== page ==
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think, misled Hanmer. Here, and elsewhere, I have given full weight to the authority of the Quarto, which, in spite of its many errors in typography, I agree with the Cambridge editors in believing to be of higher critical value than the Folio.

I have collated for this edition the text of the Quarto with that of the First Folio. For readings from the later Folios and from modern editions I have relied largely upon the excellent collation of the Cambridge editors; I have, however, verified all readings of importance. I have recorded some variants unnoticed by the Cambridge editors, including a few from individual copies of the Quarto.

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EARLY EDITIONS

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In 1600 the Chamberlain's servants, the theatrical company to which Shakespeare belonged, sold The Second Part of King Henry the Fourth to the publishers, Andrew Wise and William Aspley, partly, it would seem, because they had reason to fear piracy, and partly owing to an Order in Council of June 22, restricting their performances to two a week. See A. W. Pollard, Shakespeare's Fight with the Pirates, ed. 1920, p. 49.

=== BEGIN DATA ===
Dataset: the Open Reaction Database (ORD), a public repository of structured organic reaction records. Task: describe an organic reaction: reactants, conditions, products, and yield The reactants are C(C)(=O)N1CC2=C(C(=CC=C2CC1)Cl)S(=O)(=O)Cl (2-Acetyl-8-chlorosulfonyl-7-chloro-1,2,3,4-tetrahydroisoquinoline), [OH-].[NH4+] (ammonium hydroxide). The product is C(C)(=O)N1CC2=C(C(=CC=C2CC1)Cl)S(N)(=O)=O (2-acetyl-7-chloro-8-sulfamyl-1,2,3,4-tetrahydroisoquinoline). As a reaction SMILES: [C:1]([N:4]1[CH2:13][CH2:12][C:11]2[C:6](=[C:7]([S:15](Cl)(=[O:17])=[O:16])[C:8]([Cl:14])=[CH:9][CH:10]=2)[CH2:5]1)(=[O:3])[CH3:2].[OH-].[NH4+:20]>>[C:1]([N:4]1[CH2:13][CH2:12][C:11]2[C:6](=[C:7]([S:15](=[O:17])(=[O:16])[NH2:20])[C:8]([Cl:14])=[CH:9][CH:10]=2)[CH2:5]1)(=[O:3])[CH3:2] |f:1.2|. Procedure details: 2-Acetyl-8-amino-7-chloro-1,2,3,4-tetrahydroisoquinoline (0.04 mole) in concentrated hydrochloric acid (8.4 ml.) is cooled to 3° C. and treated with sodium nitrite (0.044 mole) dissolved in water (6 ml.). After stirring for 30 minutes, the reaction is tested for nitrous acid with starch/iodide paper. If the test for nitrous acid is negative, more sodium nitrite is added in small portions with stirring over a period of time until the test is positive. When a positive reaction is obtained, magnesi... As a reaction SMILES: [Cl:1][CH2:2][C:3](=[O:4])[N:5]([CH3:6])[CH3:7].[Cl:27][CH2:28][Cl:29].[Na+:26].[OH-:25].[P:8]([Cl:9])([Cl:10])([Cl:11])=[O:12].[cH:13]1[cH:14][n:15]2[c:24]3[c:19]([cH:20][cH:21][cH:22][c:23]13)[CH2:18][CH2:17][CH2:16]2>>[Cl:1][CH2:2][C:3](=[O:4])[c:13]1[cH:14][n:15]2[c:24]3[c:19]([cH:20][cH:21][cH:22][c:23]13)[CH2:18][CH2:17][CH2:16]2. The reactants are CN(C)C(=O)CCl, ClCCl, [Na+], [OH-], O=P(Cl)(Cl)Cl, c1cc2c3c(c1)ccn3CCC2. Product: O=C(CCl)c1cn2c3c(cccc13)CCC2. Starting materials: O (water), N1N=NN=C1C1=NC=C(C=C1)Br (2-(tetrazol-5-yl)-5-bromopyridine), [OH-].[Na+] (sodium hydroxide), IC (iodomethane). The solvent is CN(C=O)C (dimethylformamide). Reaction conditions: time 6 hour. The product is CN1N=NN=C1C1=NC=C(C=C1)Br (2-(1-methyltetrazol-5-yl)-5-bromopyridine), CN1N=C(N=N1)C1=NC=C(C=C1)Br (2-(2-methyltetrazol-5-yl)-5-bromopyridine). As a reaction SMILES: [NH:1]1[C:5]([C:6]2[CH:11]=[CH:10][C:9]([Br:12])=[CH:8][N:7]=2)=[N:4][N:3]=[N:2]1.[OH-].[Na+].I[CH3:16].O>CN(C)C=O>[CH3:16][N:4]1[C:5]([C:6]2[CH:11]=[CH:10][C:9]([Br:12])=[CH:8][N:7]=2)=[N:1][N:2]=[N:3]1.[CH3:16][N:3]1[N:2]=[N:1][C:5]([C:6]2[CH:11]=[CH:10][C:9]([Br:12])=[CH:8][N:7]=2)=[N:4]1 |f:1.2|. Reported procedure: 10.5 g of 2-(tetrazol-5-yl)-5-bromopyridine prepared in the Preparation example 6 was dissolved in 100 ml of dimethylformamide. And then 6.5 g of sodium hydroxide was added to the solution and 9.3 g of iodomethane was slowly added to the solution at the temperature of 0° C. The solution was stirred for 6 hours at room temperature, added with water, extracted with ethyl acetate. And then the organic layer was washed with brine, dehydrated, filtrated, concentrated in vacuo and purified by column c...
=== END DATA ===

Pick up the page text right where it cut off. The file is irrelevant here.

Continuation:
The play was entered in the Stationers' Register, together with Much Ado About Nothing, by Andrew Wise and William Aspley on August 23, 1600:

(1600) 23 AUGUSTI Andrewe Wyse Entred for their copies vnder the handes of William Aspley the wardens Two bookes. the one called

Muche a Doo about Nothinge. Thother the

a
second parte of the history of kinge Henry
the iiiith with the humours of Sir John
Fallstoff: Wrytten by master Shakespere.

xijd

Arber's Transcript, iii. 170. The Second part of Henry the Fourth was published in Quarto later in the same year, with the following title-page:

THE | Second part of Henrie | the fourth, continuing to his death, I and coronation of Henrie | the fift. With the humours of sir Iohn Fals | staffe, and swaggering | Pistoll. As it hath been sundrie times publikely I acted by the right

honourable, the Lord Chamberlaine his seruants. | Written by William Shakespeare. | LONDON | Printed by V. S. for Andrew Wise, and William Aspley. | 1600. 1